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Why IT teams are stretched – and how to make things better

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By James Harvey, EMEAR CTO at Cisco AppDynamics

Throughout 2020, technologists were forced to execute innovation projects at break-neck speed as their organizations responded to the global COVID-19 pandemic. As a result, our collective reliance on digital services has reached new, previously unthinkable, heights, with people now using more applications, more often, across more areas of their lives. With this reliance has come soaring expectations for seamless and engaging digital experiences – and a total lack of tolerance for bad ones, piling immense pressure onto application owners in the process. 

At the same time, new application functionality, a growing number of users, a far greater demand for applications, and the acceleration to the cloud, have all led to soaring complexity in IT departments. This is making it far more difficult for IT leaders to know how to prioritize application fixes, based on the impact on the business and the user. What’s more, in order to facilitate business transformation at this speed, organizations have been forced to fast-track their move towards cloud computing, but this, in turn, has led to yet more complexity, with IT teams now faced with the challenge of controlling systems both within and outside of the core IT estate.

The end result is IT teams struggling to manage overwhelming ‘data noise’, without the resources and support they desperately need. Is it any wonder that 90 percent of UAE technologists report feeling under immense pressure at work?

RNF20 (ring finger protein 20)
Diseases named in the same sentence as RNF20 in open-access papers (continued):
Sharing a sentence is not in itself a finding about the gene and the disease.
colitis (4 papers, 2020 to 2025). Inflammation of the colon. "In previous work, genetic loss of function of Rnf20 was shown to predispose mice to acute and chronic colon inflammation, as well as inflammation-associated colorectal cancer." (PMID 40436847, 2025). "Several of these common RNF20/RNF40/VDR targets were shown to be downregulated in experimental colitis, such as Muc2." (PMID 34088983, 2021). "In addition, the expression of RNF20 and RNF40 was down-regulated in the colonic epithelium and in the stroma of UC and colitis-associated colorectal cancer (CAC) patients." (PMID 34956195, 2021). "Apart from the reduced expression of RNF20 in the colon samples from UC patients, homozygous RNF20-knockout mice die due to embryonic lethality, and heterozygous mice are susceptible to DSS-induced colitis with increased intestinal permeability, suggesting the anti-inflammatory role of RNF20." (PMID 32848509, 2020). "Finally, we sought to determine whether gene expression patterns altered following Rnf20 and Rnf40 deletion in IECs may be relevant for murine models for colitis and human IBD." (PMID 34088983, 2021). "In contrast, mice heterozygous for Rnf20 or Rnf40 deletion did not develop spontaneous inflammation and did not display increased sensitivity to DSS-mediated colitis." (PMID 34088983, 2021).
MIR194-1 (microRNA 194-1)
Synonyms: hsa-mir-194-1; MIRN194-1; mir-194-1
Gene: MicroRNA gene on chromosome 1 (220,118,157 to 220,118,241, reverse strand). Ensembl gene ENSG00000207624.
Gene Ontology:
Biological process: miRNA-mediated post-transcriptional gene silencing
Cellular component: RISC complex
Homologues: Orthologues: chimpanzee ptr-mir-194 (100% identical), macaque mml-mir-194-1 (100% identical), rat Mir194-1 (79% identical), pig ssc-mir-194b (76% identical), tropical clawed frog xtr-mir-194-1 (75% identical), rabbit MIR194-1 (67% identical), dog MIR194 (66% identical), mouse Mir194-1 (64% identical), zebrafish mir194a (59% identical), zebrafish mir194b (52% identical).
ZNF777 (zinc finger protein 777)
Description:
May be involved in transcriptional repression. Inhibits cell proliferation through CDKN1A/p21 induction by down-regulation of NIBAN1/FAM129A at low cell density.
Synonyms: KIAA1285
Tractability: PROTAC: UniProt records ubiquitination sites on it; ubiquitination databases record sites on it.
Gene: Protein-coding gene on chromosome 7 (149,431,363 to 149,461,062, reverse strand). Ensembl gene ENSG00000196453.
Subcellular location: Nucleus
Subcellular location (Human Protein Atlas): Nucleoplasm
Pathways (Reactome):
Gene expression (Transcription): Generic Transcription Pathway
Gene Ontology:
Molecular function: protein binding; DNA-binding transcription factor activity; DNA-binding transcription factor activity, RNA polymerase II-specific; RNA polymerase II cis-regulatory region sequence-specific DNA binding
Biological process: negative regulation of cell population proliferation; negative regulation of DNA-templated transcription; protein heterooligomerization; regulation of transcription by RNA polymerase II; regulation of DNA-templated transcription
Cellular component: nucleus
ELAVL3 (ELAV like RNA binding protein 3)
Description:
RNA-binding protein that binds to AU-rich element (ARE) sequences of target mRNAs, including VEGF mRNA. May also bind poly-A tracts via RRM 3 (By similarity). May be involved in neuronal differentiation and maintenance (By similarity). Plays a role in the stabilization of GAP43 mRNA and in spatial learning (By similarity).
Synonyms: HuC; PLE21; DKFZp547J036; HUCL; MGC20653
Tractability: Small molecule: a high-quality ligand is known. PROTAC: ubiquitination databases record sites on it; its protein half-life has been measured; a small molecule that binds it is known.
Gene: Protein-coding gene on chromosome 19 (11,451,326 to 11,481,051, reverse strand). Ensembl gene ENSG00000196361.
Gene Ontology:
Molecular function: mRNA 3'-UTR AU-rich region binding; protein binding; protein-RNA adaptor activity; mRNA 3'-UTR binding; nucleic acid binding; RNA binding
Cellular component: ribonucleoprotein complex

So, how can we put the power back into their hands, so they can spend less time troubleshooting and more time building flawless experiences for users?

Visualizing everything can be a huge boon for teams

IT teams need the means to more comfortably monitor the full IT estate, from traditional, legacy IT systems through to new, hybrid cloud environments. This concept is known as full-stack observability ― from customer-facing applications down to core network and infrastructure ― and allows technologists to identify and fix performance issues before they adversely affect customers and the business.

98 percent of technologists across the Emirates point to the negative consequences of not having genuine visibility and insight into the performance of the whole technology stack. These include difficulties prioritizing IT innovation, the creation of silos across the organization, and the loss of customers and revenue, due to technology performance issues.

Meanwhile, confronted with heightened levels of complexity, 73 percent of UAE technologists acknowledge that they can no longer afford to rely on gut instinct when it comes to technical performance, but instead need accurate, real-time data at their disposal. This will support them in monitoring the health of applications and services and their impact on user experience and business outcomes, as well as the health of network and infrastructure (traditional, cloud, or WAN) and its effect on applications and services. A platform capable of receiving data from multiple sources means they can more accurately understand and represent topologies and dependencies, and drive actions.